Separate and arrange contents by category and type. For example, balls, gloves, bats and bases.

sports balls

baseball gloves

baseball bats

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Top Five Kitchen Organizing Products

Top Five Kitchen Organizing Products

Laine Hardman can be reached at TidyUp.Laine@gmail.com, 703-401-4829 or http://www.TidyUpNow.com.

We all spend a lot of time in our kitchens – preparing meals, packing lunches, baking for bake sales. So, having an organized kitchen can truly improve your daily life. Getting organized takes a little work up front. But, with a little know-how and the right products, you can have that organized kitchen you’ve always wanted. Here are my top five favorite kitchen organizing products to help you tidy up your kitchen.

1. Clear Drawer Organizers

Messy kitchen drawers can only lead to frustration and time lost looking for that favorite wooden spoon. To solve this, first, remove everything from the drawer. Only keep the items that you use often. Then, measure the entire drawer: depth, width, and height before shopping for products. (If a drawer organizer is too tall, you won’t be able to close the drawer – been there, done that.)

Purchase clear drawer organizers that will fit the items that you are keeping and your drawer. The photos below show a drawer before and after tidying up. It took about 10 minutes of sorting, 10 -15 minutes of shopping, and about $25 in product cost.

drawerbefore    drawerafter

Insider’s Tip: If you are a highly visual person, cut out a piece of newspaper to match the size of your drawer. Bring this, along with the height of the drawer, with you when shopping. Place the newspaper on the floor of the store and arrange drawer organizers on top of it to help you visualize what the drawer will look like.


Divided drawer organizers aren’t just for pull-out drawers. One Mom uses two of them side by side in her pantry to hold granola bars. She stores full boxes of the bars behind them. The kids can easily help themselves and she can tell at a glance if she is running low on any of their favorite snacks.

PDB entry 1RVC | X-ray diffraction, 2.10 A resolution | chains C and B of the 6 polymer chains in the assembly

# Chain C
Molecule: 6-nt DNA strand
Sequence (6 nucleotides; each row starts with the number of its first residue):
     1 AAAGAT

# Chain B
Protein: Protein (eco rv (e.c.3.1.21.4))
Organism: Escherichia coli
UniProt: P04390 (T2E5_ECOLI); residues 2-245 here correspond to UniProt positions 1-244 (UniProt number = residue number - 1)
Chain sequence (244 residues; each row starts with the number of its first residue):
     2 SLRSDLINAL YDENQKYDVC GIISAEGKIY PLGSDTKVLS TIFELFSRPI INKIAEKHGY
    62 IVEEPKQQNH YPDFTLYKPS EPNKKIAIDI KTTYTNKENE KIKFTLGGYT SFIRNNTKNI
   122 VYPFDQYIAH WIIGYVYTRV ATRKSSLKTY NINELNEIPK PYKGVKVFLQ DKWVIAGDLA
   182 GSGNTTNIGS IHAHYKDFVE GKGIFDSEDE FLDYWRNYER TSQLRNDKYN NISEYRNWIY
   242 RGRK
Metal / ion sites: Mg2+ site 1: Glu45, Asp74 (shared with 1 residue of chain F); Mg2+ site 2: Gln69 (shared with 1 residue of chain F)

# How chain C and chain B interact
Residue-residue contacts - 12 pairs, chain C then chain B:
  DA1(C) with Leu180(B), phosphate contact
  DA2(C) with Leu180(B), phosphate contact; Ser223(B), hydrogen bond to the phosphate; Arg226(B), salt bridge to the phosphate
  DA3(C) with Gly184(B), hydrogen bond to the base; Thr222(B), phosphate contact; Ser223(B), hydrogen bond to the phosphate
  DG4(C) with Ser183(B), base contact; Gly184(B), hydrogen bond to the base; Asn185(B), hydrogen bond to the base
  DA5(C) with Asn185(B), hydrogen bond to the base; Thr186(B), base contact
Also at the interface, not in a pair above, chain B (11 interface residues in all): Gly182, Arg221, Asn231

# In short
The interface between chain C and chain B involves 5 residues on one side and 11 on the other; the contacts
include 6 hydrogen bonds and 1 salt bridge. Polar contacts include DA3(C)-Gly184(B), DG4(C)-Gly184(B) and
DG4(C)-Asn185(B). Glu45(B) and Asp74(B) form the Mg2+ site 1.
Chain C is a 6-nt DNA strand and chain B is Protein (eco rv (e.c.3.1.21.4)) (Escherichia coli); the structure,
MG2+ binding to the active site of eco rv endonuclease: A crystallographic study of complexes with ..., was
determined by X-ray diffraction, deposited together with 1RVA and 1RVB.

Insider’s Tip: If you are looking for tall drawer organizers, check the bathroom section of the store. Often, taller organizers that are designed for hairbrushes are displayed there.
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Cleaning Out Clutter: Where Can It Go Besides the Curb?

Laine Hardman can be reached at TidyUp.Laine@gmail.com, 703-401-4829 or http://www.TidyUpNow.com.

Here are answers to some of the most commonly asked questions I receive from clients about how to clear out our houses without filling up our landfills.

What can I do with all these books, DVDs, and CDs?

Schools often have used book sales to benefit their PTA and would be happy to take used books off your hands. If you’re in Alexandria, you can donate books for the George Mason Elementary school’s book fair through Sarah Goldstein. Mount Vernon Community School just launched their Alexandria Book Shelf in the front lobby which enables kids to take as many free books as they want. You can contact the PTA for information about how to donate your used books.


Books, CDs, and DVDs can also be donated to your local library to be placed in circulation or, more often, to be sold at book sales. If you’re in Alexandria, contact your branch’s Friends of the Library. It is helpful to the library if you call ahead of time with information on the materials, the amount of the materials, and the estimated time of the drop off.


Continue reading “Cleaning Out Clutter: Where Can It Go Besides the Curb?”